When Baerbel Gruebel was 25, she and her husband Ota decided they would risk anything rather than have their two young children grow up in Communist East Germany.
They were happy as a family, but found their contentment limited by the harsh Communist regime and its restrictions on freedom of movement.
In 1973, the family tried to flee across the Czech border into Austria, but Czech soldiers arrested them and sent them back to East Berlin, where they were sentenced to four years in jail.
Worse, their children were separated from them.
It was a devastating moment, particularly for Gruebel, a Berliner whose early childhood had been happy and uncomplicated -- until the Wall went up Aug 13, 1961.
"I was just twelve years old at the time and did not understand what was happening," Gruebel said. "I did not realise the enormous effect it would have on my future.
"West Berlin had been my life, my playground, my home -- although I lived in the East," Gruebel said.
The Gruebels had pleaded that their children, Jens, then 4, and Jeannette, 3, be placed in the care of their grandparents in East Berlin. But government bureaucrats decreed otherwise and placed them in a children's home.
At a court hearing, the Gruebels learned to their horror that their "right to parenthood" was being withdrawn.
They later discovered that their children had been given away for adoption to a couple considered loyal to the Socialist state. For 17 years the Gruebels would not see their children again.
Their case was not unique. More than 150 couples lost custody of their children after defying the Communist authorities during the 1970s. Most did not see their children again until the Wall came down in 1989 and the full extent of the East German "enforced adoption" programme became known.
The Gruebels didn't see their children again until 1990. Years earlier, Jens and Jeannette had been told that their parents had "probably been killed in a car accident".
For Baerbel and Ota Gruebel the reunion brought mixed emotions. "The picture we'd held in front of us for 17 years was suddenly replaced with these two grown-up children," Baerbel said.
Jens and Jeannette had been given a sound Socialist upbringing and said they had never been treated unkindly by their adoptive parents. That left them torn when confronted with their birth parents after so many years.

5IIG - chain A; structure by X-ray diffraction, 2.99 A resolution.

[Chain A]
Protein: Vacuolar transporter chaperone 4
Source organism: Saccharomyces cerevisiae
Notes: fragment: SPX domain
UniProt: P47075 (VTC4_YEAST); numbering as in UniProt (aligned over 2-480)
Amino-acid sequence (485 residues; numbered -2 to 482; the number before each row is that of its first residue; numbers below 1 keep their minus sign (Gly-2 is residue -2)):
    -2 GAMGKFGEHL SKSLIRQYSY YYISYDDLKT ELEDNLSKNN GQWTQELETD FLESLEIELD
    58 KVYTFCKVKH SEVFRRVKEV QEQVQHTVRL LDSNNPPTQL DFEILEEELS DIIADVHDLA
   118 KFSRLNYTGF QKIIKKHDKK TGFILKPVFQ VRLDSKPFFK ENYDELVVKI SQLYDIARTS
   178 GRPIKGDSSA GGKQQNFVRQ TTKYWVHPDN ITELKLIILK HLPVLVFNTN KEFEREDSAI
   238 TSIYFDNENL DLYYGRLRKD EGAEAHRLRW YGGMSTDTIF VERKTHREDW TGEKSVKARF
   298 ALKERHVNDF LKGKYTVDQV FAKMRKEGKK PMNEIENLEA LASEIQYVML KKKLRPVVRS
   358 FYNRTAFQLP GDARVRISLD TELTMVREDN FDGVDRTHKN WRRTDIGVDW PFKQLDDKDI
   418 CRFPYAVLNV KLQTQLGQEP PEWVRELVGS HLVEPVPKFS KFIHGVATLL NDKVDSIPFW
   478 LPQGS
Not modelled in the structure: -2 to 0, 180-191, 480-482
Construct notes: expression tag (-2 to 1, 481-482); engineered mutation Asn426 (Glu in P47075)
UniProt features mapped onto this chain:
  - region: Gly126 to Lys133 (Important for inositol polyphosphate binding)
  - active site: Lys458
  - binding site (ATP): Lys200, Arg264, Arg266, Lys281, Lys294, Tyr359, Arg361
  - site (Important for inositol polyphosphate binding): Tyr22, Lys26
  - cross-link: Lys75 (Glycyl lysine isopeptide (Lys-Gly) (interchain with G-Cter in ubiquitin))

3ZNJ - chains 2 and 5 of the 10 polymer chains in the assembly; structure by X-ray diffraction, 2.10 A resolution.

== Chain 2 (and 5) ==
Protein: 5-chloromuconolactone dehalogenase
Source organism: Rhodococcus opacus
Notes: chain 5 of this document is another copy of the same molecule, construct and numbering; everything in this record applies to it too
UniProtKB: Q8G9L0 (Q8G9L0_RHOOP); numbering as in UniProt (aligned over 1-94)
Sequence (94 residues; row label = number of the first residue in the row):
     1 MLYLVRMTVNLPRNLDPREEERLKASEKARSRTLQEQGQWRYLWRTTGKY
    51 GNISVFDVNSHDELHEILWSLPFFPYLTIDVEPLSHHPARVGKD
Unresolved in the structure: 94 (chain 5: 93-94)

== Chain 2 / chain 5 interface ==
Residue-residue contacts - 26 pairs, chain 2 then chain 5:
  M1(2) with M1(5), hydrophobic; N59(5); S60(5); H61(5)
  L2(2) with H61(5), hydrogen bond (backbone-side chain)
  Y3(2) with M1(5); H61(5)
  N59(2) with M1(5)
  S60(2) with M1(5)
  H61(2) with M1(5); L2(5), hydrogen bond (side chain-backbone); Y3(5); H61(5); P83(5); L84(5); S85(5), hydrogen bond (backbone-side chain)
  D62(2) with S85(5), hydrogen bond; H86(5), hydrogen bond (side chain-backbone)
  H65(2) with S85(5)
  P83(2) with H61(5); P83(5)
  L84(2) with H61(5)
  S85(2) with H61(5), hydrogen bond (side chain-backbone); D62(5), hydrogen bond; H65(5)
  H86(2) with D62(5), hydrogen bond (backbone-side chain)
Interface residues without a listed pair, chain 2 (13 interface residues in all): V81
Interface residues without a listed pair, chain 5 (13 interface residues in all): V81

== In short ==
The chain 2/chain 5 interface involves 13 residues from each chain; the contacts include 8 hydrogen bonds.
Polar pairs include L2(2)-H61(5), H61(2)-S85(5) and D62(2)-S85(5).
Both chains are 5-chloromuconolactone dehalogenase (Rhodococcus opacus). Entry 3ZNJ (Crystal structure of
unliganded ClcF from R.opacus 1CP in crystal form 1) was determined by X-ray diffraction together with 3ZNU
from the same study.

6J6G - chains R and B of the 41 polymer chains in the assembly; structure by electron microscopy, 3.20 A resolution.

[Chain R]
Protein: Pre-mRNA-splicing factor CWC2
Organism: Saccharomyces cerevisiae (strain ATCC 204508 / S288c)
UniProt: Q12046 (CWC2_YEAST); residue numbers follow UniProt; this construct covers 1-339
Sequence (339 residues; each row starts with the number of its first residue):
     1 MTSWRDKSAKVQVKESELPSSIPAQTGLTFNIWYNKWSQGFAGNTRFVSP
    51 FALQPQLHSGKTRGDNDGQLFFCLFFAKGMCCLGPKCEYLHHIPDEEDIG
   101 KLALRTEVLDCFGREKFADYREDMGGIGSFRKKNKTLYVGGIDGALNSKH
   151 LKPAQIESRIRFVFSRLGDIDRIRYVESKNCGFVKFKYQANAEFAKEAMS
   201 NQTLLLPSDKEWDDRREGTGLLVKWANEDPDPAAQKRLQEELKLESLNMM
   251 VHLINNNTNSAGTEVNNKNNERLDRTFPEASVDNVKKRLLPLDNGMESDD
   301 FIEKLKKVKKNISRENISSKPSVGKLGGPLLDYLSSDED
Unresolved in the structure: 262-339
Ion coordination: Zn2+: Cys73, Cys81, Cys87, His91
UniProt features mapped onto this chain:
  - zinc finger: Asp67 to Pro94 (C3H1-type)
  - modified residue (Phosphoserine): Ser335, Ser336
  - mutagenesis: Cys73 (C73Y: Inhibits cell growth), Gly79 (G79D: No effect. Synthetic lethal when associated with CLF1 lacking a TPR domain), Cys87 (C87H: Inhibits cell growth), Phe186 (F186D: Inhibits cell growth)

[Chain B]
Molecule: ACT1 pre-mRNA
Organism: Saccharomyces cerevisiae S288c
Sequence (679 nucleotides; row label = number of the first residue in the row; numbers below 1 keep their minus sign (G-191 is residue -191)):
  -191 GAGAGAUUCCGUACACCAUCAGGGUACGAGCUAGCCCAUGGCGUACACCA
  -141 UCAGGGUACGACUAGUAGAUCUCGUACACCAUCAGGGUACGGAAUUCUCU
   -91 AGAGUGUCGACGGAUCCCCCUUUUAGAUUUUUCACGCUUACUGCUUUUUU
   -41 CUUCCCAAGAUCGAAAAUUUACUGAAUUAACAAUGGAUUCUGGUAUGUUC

Jens especially faced serious problems in reconnecting. Months would pass before the children could get over their suspicion that their parents had simply abandoned them.
Today, Jeannette lives with her parents in the western Berlin district of Charlottenburg, along with a young daughter of her own. Jens, now 40, has also rebuilt contact with his parents.
"The years of torment have long since passed, thank God," Baerbel Gruebel said.
After the collapse of the East German state in 1989-90, archives were found in a former East Berlin ministerial building with details of dozens of families separated like the Gruebels.
In virtually every case, officials and courts agreed to give the children for adoption to families loyal to the regime.
Attempts to prosecute those held responsible has proven complicated, legal experts say.
Margot Honecker -- the wife of late former East German head of state Erich Honecker -- was investigated for her alleged role in forced adoption cases involving children of dissidents caught trying to flee to the West in the 1970s and 80s.
For 25 years she'd been a tough Communist education minister in East Germany. Many felt she was behind the draconian measures taken against families caught making escape attempts.
"Many in the former East Germany would rather see 'the witch Margot' behind bars than Erich Honecker," wrote the German newspaper, Frankfurter Allgemeine, at the time. However, the allegations against her could not be proved and, by 1994, were dropped.
She eventually joined family members in Chile from where, now 82, she says she has no intention of ever returning to Germany.